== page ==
Another case that involved alone in respect of property development. Building society had advanced monies to a private property developer who intended to gut an existing cottage and redevelop it.
The form of the loan documentation used rather oddly was that of a normal residential mortgage with one or two additional terms. One term concerned “loan to value”.
After the developer had gutted the property prior to redevelopment the lender caused it to be revalued. Inevitably the then present value of the property at that time was less than both its acquisition cost and the ultimate Gross Development Value, (GDV). The lender argued that the borrower was in default of the loan to value covenant and served a Statutory Demand for repayment.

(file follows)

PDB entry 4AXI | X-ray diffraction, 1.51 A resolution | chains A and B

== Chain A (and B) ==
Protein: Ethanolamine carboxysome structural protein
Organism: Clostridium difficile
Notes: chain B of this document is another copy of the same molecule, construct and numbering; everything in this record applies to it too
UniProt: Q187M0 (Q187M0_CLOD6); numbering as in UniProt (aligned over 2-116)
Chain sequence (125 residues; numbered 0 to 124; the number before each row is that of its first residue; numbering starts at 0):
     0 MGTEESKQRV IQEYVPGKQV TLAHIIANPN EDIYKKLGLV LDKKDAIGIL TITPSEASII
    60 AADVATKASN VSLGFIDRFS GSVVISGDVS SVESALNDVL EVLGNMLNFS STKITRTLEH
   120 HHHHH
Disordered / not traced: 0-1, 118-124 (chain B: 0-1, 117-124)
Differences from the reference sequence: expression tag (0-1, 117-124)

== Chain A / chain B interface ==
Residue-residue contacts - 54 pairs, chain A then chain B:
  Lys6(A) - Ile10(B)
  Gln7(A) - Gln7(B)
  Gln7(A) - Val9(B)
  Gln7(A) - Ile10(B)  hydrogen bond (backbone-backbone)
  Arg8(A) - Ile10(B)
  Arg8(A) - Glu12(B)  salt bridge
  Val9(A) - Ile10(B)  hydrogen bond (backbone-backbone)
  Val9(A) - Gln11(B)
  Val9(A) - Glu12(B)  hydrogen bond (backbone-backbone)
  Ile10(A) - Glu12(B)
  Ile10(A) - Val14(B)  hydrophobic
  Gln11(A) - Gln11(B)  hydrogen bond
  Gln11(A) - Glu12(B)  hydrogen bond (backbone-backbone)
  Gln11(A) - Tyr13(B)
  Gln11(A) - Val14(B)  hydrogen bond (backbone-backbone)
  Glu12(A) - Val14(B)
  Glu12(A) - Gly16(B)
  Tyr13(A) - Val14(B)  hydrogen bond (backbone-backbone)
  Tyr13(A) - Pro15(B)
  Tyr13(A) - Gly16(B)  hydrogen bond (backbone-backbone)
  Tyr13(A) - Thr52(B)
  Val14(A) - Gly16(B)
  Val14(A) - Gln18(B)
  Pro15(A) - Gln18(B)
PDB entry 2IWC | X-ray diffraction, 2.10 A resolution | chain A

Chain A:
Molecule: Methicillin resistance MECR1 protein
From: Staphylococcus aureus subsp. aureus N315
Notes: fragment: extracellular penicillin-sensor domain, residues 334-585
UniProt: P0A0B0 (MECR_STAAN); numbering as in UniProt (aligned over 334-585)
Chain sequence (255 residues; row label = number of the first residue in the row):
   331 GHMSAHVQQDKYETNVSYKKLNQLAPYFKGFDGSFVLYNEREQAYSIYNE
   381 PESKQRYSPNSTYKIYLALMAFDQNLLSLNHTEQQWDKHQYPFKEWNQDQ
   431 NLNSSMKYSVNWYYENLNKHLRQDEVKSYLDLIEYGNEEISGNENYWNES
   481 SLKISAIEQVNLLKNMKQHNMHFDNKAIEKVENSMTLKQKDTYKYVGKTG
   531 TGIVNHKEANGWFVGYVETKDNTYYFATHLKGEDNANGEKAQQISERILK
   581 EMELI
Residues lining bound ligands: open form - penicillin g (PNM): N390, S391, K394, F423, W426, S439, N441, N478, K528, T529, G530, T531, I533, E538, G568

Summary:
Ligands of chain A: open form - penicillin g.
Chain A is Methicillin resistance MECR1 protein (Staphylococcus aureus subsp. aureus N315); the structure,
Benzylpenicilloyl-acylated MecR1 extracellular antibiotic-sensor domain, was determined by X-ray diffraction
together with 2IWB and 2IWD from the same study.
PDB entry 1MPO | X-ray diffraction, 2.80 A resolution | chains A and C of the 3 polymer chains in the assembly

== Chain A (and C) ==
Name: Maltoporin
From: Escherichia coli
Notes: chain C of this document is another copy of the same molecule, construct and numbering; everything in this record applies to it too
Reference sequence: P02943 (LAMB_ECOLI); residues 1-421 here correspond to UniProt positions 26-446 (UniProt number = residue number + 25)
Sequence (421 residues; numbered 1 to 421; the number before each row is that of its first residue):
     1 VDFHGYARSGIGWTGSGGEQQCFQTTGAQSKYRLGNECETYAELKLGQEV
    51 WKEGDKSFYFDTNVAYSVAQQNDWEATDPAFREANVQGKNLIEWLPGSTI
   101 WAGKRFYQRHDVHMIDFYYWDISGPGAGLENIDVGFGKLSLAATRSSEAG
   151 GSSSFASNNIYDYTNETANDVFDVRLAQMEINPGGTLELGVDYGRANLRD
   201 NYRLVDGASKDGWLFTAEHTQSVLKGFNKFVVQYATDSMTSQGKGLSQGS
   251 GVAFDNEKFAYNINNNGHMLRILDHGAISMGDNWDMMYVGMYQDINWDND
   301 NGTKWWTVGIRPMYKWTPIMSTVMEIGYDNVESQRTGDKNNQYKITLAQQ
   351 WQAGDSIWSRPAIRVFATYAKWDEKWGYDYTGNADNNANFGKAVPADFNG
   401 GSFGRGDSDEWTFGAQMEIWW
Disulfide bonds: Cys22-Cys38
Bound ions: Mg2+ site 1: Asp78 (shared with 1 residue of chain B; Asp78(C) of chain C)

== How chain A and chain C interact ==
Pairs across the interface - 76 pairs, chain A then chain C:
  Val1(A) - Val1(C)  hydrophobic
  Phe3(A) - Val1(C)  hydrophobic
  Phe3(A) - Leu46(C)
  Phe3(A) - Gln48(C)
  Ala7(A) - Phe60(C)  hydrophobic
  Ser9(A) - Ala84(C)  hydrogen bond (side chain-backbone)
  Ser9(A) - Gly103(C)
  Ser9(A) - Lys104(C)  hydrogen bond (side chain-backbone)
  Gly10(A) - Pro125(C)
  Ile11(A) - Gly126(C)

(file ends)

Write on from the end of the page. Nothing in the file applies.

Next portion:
Given the inadequacy of the facility agreement the meaning of “value” was unclear. However it was successfully argued on an application to set aside the Statutory Demand that in this context value could only mean the ultimate GDV and not the value of the property at any particular time, (particularly as it was envisaged by both parties that the existing cottage was going to be completely gutted prior to redevelopment with an inevitable temporary decrease in value) accordingly there had been no breach of covenant and the Statutory Demand was set aside.
Patrick Selley. Keystone Law, 48 Chancery Lane, London, WC2A 1JF.
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